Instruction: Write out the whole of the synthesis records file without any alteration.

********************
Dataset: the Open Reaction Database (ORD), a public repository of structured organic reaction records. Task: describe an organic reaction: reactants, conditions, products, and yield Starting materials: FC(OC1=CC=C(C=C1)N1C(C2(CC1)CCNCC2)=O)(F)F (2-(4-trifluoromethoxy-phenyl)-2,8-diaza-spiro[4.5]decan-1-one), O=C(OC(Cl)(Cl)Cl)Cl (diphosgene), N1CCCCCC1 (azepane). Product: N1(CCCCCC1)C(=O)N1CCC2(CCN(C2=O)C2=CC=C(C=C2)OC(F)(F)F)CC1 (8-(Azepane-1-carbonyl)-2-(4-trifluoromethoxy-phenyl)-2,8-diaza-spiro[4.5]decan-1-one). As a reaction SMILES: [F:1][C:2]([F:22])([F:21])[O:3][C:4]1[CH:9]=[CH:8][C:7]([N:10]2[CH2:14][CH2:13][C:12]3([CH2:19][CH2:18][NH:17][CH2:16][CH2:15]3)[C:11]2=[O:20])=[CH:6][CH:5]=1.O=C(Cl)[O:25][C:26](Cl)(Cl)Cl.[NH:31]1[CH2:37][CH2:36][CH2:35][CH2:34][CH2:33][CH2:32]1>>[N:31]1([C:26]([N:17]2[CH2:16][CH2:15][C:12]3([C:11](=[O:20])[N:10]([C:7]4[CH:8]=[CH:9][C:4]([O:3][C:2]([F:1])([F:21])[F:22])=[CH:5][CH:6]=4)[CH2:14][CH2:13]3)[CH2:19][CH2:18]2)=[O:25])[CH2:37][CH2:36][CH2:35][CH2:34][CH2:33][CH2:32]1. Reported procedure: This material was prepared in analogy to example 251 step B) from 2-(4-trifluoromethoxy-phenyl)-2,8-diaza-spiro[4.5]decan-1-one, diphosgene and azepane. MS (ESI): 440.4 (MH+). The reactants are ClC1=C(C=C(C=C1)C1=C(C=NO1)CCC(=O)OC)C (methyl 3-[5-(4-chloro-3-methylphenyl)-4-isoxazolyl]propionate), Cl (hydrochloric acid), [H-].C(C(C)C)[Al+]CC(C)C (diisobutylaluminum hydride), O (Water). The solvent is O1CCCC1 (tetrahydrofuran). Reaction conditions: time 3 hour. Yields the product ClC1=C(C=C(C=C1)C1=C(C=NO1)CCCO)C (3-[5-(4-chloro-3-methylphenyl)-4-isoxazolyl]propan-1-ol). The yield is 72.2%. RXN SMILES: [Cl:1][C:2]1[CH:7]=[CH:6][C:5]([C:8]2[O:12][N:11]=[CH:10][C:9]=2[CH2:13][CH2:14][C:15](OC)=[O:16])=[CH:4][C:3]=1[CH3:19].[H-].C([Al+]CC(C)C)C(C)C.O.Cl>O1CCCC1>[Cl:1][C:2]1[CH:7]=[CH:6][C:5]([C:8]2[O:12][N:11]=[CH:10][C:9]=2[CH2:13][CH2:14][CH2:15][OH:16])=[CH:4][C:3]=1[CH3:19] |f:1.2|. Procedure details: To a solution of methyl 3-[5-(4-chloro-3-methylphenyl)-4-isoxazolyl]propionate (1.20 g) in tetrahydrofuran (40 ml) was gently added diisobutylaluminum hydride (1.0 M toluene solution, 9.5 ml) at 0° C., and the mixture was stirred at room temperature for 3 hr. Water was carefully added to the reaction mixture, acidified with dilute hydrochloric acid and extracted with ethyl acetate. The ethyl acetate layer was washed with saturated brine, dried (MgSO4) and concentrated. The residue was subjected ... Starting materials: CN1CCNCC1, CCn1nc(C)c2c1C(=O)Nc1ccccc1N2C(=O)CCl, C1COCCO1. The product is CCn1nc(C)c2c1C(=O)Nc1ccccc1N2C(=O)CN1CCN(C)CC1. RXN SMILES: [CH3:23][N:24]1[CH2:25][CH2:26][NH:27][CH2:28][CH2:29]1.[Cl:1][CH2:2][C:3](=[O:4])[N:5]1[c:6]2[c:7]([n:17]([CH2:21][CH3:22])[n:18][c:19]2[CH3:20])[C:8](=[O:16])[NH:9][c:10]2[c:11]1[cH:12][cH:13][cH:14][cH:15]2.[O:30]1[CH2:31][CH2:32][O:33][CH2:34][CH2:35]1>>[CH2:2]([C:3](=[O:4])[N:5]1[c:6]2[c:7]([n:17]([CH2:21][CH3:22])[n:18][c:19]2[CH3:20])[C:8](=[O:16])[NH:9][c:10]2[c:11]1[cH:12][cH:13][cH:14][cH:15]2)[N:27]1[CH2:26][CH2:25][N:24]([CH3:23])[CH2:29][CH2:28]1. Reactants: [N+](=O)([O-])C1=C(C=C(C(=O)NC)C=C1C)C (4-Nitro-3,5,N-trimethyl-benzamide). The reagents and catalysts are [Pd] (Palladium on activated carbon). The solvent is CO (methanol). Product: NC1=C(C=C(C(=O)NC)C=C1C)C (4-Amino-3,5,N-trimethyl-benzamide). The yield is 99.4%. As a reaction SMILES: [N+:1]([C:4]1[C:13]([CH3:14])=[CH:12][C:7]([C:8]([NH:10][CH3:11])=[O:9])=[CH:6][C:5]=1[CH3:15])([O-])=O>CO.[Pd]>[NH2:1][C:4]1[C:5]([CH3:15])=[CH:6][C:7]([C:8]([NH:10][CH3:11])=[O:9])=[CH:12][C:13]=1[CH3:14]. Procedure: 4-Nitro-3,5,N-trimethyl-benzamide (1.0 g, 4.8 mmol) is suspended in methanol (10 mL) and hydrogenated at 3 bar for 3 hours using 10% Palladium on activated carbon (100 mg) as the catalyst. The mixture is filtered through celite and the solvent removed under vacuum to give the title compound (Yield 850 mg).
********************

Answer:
Dataset: the Open Reaction Database (ORD), a public repository of structured organic reaction records. Task: describe an organic reaction: reactants, conditions, products, and yield Starting materials: FC(OC1=CC=C(C=C1)N1C(C2(CC1)CCNCC2)=O)(F)F (2-(4-trifluoromethoxy-phenyl)-2,8-diaza-spiro[4.5]decan-1-one), O=C(OC(Cl)(Cl)Cl)Cl (diphosgene), N1CCCCCC1 (azepane). Product: N1(CCCCCC1)C(=O)N1CCC2(CCN(C2=O)C2=CC=C(C=C2)OC(F)(F)F)CC1 (8-(Azepane-1-carbonyl)-2-(4-trifluoromethoxy-phenyl)-2,8-diaza-spiro[4.5]decan-1-one). As a reaction SMILES: [F:1][C:2]([F:22])([F:21])[O:3][C:4]1[CH:9]=[CH:8][C:7]([N:10]2[CH2:14][CH2:13][C:12]3([CH2:19][CH2:18][NH:17][CH2:16][CH2:15]3)[C:11]2=[O:20])=[CH:6][CH:5]=1.O=C(Cl)[O:25][C:26](Cl)(Cl)Cl.[NH:31]1[CH2:37][CH2:36][CH2:35][CH2:34][CH2:33][CH2:32]1>>[N:31]1([C:26]([N:17]2[CH2:16][CH2:15][C:12]3([C:11](=[O:20])[N:10]([C:7]4[CH:8]=[CH:9][C:4]([O:3][C:2]([F:1])([F:21])[F:22])=[CH:5][CH:6]=4)[CH2:14][CH2:13]3)[CH2:19][CH2:18]2)=[O:25])[CH2:37][CH2:36][CH2:35][CH2:34][CH2:33][CH2:32]1. Reported procedure: This material was prepared in analogy to example 251 step B) from 2-(4-trifluoromethoxy-phenyl)-2,8-diaza-spiro[4.5]decan-1-one, diphosgene and azepane. MS (ESI): 440.4 (MH+). The reactants are ClC1=C(C=C(C=C1)C1=C(C=NO1)CCC(=O)OC)C (methyl 3-[5-(4-chloro-3-methylphenyl)-4-isoxazolyl]propionate), Cl (hydrochloric acid), [H-].C(C(C)C)[Al+]CC(C)C (diisobutylaluminum hydride), O (Water). The solvent is O1CCCC1 (tetrahydrofuran). Reaction conditions: time 3 hour. Yields the product ClC1=C(C=C(C=C1)C1=C(C=NO1)CCCO)C (3-[5-(4-chloro-3-methylphenyl)-4-isoxazolyl]propan-1-ol). The yield is 72.2%. RXN SMILES: [Cl:1][C:2]1[CH:7]=[CH:6][C:5]([C:8]2[O:12][N:11]=[CH:10][C:9]=2[CH2:13][CH2:14][C:15](OC)=[O:16])=[CH:4][C:3]=1[CH3:19].[H-].C([Al+]CC(C)C)C(C)C.O.Cl>O1CCCC1>[Cl:1][C:2]1[CH:7]=[CH:6][C:5]([C:8]2[O:12][N:11]=[CH:10][C:9]=2[CH2:13][CH2:14][CH2:15][OH:16])=[CH:4][C:3]=1[CH3:19] |f:1.2|. Procedure details: To a solution of methyl 3-[5-(4-chloro-3-methylphenyl)-4-isoxazolyl]propionate (1.20 g) in tetrahydrofuran (40 ml) was gently added diisobutylaluminum hydride (1.0 M toluene solution, 9.5 ml) at 0° C., and the mixture was stirred at room temperature for 3 hr. Water was carefully added to the reaction mixture, acidified with dilute hydrochloric acid and extracted with ethyl acetate. The ethyl acetate layer was washed with saturated brine, dried (MgSO4) and concentrated. The residue was subjected ... Starting materials: CN1CCNCC1, CCn1nc(C)c2c1C(=O)Nc1ccccc1N2C(=O)CCl, C1COCCO1. The product is CCn1nc(C)c2c1C(=O)Nc1ccccc1N2C(=O)CN1CCN(C)CC1. RXN SMILES: [CH3:23][N:24]1[CH2:25][CH2:26][NH:27][CH2:28][CH2:29]1.[Cl:1][CH2:2][C:3](=[O:4])[N:5]1[c:6]2[c:7]([n:17]([CH2:21][CH3:22])[n:18][c:19]2[CH3:20])[C:8](=[O:16])[NH:9][c:10]2[c:11]1[cH:12][cH:13][cH:14][cH:15]2.[O:30]1[CH2:31][CH2:32][O:33][CH2:34][CH2:35]1>>[CH2:2]([C:3](=[O:4])[N:5]1[c:6]2[c:7]([n:17]([CH2:21][CH3:22])[n:18][c:19]2[CH3:20])[C:8](=[O:16])[NH:9][c:10]2[c:11]1[cH:12][cH:13][cH:14][cH:15]2)[N:27]1[CH2:26][CH2:25][N:24]([CH3:23])[CH2:29][CH2:28]1. Reactants: [N+](=O)([O-])C1=C(C=C(C(=O)NC)C=C1C)C (4-Nitro-3,5,N-trimethyl-benzamide). The reagents and catalysts are [Pd] (Palladium on activated carbon). The solvent is CO (methanol). Product: NC1=C(C=C(C(=O)NC)C=C1C)C (4-Amino-3,5,N-trimethyl-benzamide). The yield is 99.4%. As a reaction SMILES: [N+:1]([C:4]1[C:13]([CH3:14])=[CH:12][C:7]([C:8]([NH:10][CH3:11])=[O:9])=[CH:6][C:5]=1[CH3:15])([O-])=O>CO.[Pd]>[NH2:1][C:4]1[C:5]([CH3:15])=[CH:6][C:7]([C:8]([NH:10][CH3:11])=[O:9])=[CH:12][C:13]=1[CH3:14]. Procedure: 4-Nitro-3,5,N-trimethyl-benzamide (1.0 g, 4.8 mmol) is suspended in methanol (10 mL) and hydrogenated at 3 bar for 3 hours using 10% Palladium on activated carbon (100 mg) as the catalyst. The mixture is filtered through celite and the solvent removed under vacuum to give the title compound (Yield 850 mg).